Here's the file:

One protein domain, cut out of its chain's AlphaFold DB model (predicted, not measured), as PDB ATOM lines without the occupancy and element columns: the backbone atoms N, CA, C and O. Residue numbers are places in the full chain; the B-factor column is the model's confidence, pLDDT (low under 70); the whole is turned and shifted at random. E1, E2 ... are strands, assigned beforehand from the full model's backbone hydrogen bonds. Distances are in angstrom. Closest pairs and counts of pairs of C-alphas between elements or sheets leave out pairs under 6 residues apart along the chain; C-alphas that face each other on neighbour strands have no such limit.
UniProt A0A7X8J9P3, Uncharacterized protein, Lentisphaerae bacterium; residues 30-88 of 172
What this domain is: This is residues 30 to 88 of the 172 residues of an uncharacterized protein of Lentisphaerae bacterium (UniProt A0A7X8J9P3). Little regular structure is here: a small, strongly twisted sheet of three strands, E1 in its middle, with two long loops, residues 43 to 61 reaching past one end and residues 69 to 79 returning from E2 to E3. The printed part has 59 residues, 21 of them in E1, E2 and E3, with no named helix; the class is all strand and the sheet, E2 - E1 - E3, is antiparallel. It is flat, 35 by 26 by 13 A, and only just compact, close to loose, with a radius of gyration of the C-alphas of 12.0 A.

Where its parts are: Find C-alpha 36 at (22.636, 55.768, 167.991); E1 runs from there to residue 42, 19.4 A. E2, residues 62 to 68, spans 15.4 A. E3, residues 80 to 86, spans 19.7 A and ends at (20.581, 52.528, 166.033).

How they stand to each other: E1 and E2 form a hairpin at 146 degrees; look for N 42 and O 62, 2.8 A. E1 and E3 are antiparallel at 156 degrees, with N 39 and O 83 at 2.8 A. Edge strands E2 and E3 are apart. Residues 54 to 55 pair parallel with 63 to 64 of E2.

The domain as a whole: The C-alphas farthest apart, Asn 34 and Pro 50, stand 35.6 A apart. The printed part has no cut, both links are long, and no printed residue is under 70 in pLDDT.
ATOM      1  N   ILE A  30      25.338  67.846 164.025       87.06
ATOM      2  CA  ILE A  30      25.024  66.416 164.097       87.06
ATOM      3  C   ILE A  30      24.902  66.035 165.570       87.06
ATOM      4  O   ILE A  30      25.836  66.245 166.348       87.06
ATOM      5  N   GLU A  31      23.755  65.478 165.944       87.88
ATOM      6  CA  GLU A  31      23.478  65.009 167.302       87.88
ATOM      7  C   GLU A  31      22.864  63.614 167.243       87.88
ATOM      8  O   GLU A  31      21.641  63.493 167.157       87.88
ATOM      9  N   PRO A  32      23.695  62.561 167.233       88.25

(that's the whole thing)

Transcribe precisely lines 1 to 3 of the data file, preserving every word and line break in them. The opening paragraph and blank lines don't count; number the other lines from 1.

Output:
UniProt A0A7X8J9P3, Uncharacterized protein, Lentisphaerae bacterium; residues 30-88 of 172
What this domain is: This is residues 30 to 88 of the 172 residues of an uncharacterized protein of Lentisphaerae bacterium (UniProt A0A7X8J9P3). Little regular structure is here: a small, strongly twisted sheet of three strands, E1 in its middle, with two long loops, residues 43 to 61 reaching past one end and residues 69 to 79 returning from E2 to E3. The printed part has 59 residues, 21 of them in E1, E2 and E3, with no named helix; the class is all strand and the sheet, E2 - E1 - E3, is antiparallel. It is flat, 35 by 26 by 13 A, and only just compact, close to loose, with a radius of gyration of the C-alphas of 12.0 A.

Where its parts are: Find C-alpha 36 at (22.636, 55.768, 167.991); E1 runs from there to residue 42, 19.4 A. E2, residues 62 to 68, spans 15.4 A. E3, residues 80 to 86, spans 19.7 A and ends at (20.581, 52.528, 166.033).